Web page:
But the ETF would need to get approved first. What’s more, Coinbase isn’t the only runner in the race. Currently, the U.S. Securities and Exchange Commission’s top ranking officials are reviewing nine bitcoin ETFs that were rejected at the staffing level earlier this summer.

These ETFs are a part of an ongoing uphill battle against regulators, who claim that markets aren’t mature enough or protected against manipulation to warrant an exchange traded product. This rationale was used in those most recent rejections under review, as well as the Winklevosses’ latest attempt to secure a bitcoin ETF.

Potentially in an attempt to distinguish itself from its competitors, Coinbase’s ETF would apparently track multiple cryptocurrencies, not just bitcoin, another source close to the matter told Business Insider. The product and its price tracking would likely, in part or in whole, originate from Coinbase’s own index of cryptocurrencies, which includes bitcoin, ether, litecoin, ethereum classic and bitcoin cash.

A cryptocurrency ETF, be it bitcoin or a product that tracks various coins, could serve as a catalyst to rope new money into the cryptocurrency market. Both for retail investors and institutional investors alike, the product is seen as a more accessible route for those from without the crypto community to acquire a stake in the market without having to navigate cryptocurrency exchanges and wallets.

Coinbase did not respond to Bitcoin Magazine's request for comment.







This article originally appeared on Bitcoin Magazine.

80% of Americans are Aware of Bitcoin, Study Reveals

CryptoCoins News, 1/1/0001 12:00 AM PST

Millennials are more optimistic about the chances of cryptocurrency being widely accepted, and nearly half of who think this would prefer using cryptocurrency over the U.S. dollar, according to a recently conducted consumer survey on awareness of and attitudes about cryptocurrency. Nearly 80% of Americans (79%) are aware of at least one type of cryptocurrency,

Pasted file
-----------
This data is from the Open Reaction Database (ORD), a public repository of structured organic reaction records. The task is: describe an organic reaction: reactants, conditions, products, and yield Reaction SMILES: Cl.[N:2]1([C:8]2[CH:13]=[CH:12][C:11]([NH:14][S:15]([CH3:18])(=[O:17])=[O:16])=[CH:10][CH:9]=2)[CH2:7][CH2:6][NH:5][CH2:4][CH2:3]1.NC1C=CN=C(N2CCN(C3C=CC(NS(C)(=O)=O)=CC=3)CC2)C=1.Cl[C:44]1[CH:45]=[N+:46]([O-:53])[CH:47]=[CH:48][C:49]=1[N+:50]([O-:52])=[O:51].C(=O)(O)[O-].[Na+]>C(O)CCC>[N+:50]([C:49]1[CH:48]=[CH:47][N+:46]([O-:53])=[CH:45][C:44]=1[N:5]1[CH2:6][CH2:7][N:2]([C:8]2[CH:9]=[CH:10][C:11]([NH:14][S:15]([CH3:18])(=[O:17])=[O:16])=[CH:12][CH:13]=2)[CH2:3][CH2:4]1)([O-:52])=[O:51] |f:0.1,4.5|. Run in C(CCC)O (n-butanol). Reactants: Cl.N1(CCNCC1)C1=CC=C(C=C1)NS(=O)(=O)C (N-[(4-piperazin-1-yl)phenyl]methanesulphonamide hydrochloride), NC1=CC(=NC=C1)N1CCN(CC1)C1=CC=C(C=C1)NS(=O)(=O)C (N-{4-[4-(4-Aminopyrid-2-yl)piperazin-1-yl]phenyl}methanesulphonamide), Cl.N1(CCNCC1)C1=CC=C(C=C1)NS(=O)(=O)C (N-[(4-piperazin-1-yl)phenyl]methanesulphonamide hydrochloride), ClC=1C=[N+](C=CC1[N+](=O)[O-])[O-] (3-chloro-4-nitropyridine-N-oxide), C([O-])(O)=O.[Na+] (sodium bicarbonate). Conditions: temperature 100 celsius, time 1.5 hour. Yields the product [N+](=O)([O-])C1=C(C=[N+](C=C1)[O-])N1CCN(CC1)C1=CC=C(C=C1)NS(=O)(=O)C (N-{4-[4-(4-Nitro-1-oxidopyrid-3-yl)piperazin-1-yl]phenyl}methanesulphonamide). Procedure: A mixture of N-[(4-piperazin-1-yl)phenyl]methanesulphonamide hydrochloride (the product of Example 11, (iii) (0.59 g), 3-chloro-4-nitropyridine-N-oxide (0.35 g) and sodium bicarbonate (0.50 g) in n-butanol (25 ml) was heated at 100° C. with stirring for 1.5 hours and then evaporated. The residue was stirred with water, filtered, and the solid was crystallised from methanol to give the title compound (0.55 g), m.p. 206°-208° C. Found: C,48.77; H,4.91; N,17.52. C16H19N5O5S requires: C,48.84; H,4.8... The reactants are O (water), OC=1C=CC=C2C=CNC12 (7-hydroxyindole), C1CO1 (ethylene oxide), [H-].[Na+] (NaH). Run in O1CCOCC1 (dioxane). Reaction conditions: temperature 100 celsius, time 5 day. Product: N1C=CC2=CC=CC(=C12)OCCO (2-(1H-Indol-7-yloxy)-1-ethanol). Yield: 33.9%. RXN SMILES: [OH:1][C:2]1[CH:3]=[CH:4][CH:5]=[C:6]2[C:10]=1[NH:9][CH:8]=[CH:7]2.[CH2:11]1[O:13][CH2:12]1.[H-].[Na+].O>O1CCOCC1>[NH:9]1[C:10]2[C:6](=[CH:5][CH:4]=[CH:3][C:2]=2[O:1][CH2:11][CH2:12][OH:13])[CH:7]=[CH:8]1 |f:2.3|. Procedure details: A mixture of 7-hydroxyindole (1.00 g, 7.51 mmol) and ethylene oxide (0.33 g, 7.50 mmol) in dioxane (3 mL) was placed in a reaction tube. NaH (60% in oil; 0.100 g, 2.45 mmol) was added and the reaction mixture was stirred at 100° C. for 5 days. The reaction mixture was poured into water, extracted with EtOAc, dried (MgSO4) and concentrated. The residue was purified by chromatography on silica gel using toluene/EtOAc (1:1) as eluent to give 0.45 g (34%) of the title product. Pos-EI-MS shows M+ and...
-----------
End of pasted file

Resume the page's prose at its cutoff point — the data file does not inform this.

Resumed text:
The post 80% of Americans are Aware of Bitcoin, Study Reveals appeared first on CCN

Abra Supports SEPA Bank Transfers, Enabling Crypto Purchases With Fiat

Bitcoin Magazine, 1/1/0001 12:00 AM PST

Abra Supports SEPA Bank Transfers, Enabling Crypto Purchases With Fiat

Abra, the all-in-one digital wallet and cryptocurrency exchange, has announced its support for Single Euro Payment Area (SEPA) bank accounts. European users can now enable direct wire transfers from European banks to purchase any of Abra’s 28 available cryptocurrencies.

Founded in 2014, Abra is working toward providing users with maximum privacy and control. The application is non-custodial, and the wallet’s private keys are never held by anyone other than the actual user. Abra employs no middlemen, ensuring customer funds are never touched, managed or viewed by outside parties. Past and present investors in Abra include American Express Ventures, First Round Capital, Arbor Ventures and RRE Ventures.

Bill Barhydt is the founder and CEO of Abra. Speaking with Bitcoin Magazine, he explains, “Abra’s new European bank transfers will be available to people living in 34 countries if they have a SEPA-supported bank account. We get asked all the time by our users in Europe to try and find ways to make investing in cryptocurrencies easier.”